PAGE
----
CQ Zone: 30
Of all the reefs in the Coral Sea that fall under Australian jurisdiction Mellish Reef is the most distant, being located approximately 1150km NNE of Brisbane the capital city of Queensland, 1080km East of Cairns, and 1100km West of Port Vila the capital of Vanuatu.
Mellish Reef takes the form of an unusual boomerang-shaped platform around 10 km in length and 3 km across. The surrounding reefs, which enclose a narrow lagoon, are completely submerged or awash at high tide. Near the centre of the lagoon is the only permanent land of the reef — Heralds-Beacon Islet. The island is a small cay measuring 600 m by 120 m, only rising a few meters above the high water mark. It is composed largely of sand, shingle and coral rubble. In the north is a narrow and elongate drying sand bar.
The reef is home to thousands of nesting seabirds of all species, a large population of nocturnal hermit crabs and a myriad of sand flies, ticks and lice.
Prior DX-peditions from Mellish Reef include:
It might be April Fool’s Day, but the VK9MT Mellish Reef DXpedition team is not laughing about a station pirating its call sign.
“We heard a pirate using VK9MT during a CW pileup,” the DXpedition noted in a news update. “What more can we say?”
But “Team Mellish” is smiling about the favorable propagation, especially on the high bands. VK9MT got on the air on Saturday, March 29. The 10 operators are active on 160 through 10 meters on CW, SSB, and RTTY.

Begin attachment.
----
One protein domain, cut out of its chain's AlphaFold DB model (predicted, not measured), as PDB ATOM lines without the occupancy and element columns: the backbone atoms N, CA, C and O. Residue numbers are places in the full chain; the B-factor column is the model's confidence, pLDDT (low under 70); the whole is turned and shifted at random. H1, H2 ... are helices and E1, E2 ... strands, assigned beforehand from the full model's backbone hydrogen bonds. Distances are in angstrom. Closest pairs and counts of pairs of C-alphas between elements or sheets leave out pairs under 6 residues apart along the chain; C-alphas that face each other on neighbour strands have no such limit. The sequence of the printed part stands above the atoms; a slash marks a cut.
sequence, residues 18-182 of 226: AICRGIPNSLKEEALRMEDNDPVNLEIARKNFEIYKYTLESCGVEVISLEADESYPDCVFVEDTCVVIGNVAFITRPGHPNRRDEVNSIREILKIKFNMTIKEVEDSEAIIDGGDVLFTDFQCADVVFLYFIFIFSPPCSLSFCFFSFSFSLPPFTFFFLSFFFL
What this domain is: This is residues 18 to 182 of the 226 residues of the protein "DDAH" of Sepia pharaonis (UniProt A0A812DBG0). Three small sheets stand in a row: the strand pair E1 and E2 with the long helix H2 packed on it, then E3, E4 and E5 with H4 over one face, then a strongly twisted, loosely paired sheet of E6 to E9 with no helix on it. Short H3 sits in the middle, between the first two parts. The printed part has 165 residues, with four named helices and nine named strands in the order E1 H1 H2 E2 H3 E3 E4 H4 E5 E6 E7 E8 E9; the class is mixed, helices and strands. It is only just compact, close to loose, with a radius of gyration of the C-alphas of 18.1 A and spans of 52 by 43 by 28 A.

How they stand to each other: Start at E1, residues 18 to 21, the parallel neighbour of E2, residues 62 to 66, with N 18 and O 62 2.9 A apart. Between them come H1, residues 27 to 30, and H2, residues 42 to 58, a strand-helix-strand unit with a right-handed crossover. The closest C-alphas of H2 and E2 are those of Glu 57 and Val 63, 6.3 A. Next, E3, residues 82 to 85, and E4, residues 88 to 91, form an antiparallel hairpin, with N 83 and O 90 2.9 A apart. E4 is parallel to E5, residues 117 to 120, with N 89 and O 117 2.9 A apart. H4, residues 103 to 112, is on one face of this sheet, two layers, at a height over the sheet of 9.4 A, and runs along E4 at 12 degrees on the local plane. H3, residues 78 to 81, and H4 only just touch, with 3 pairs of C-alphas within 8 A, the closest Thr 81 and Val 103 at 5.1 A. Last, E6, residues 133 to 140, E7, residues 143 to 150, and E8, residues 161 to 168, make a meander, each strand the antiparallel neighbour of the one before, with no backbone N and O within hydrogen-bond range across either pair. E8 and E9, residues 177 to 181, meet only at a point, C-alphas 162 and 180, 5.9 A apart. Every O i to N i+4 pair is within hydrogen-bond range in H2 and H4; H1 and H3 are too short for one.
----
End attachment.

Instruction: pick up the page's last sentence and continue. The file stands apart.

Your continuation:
“We are getting into what will be our routine for the remainder of the operation,” the group announced. “The team members are in good spirits, handling their maintenance tasks and operating during their assigned shifts.” VK9MT expects to be on the air around the clock.
The DXpedition team has asked SSB operators not to call continuously. “Sending your call once or twice when the op calls QRZ is sufficient,” the group said. On CW, “Do not send your call sign multiple times after being called.” In other words, listen, and follow the operator’s instructions. The team also asked for patience within the pileup, when operators stand by for Australian stations. “Australia is our host country, yet its ops have great difficulty breaking through the pileup because of their proximity to Mellish Reef,” the DXpedition said. “Sometimes people don't understand this and cause deliberate QRM. This behavior will not be tolerated, if jamming occurs the op will QRT.”
The DXpedition team said weather “continues to be a challenge,” with daytime temperatures peaking in the 30° C (86° F) range. “And the wind never stops. We spend time every day repairing antennas and resetting guy stakes. The island is a big sandbar and sinking a guy anchor into a solid base isn't possible.”
The team’s vessel is anchored 500 meters outside the dangerous coral reef; trips to and from the boat only take place during daylight hours. There are no trees and no shade, and the DXpedition reported that sea birds nesting on the island do not seem to be bothered by their presence.
The operators will not communicate via e-mail during their 10 day stay on Mellish Reef, which is located some 1150 kilometers north-northeast of Brisbane, Australia. A pilot team is in place to manage all communication between the island team and DXers. An online log is available. The DXpedition has spelled out itsQSL policy on its website.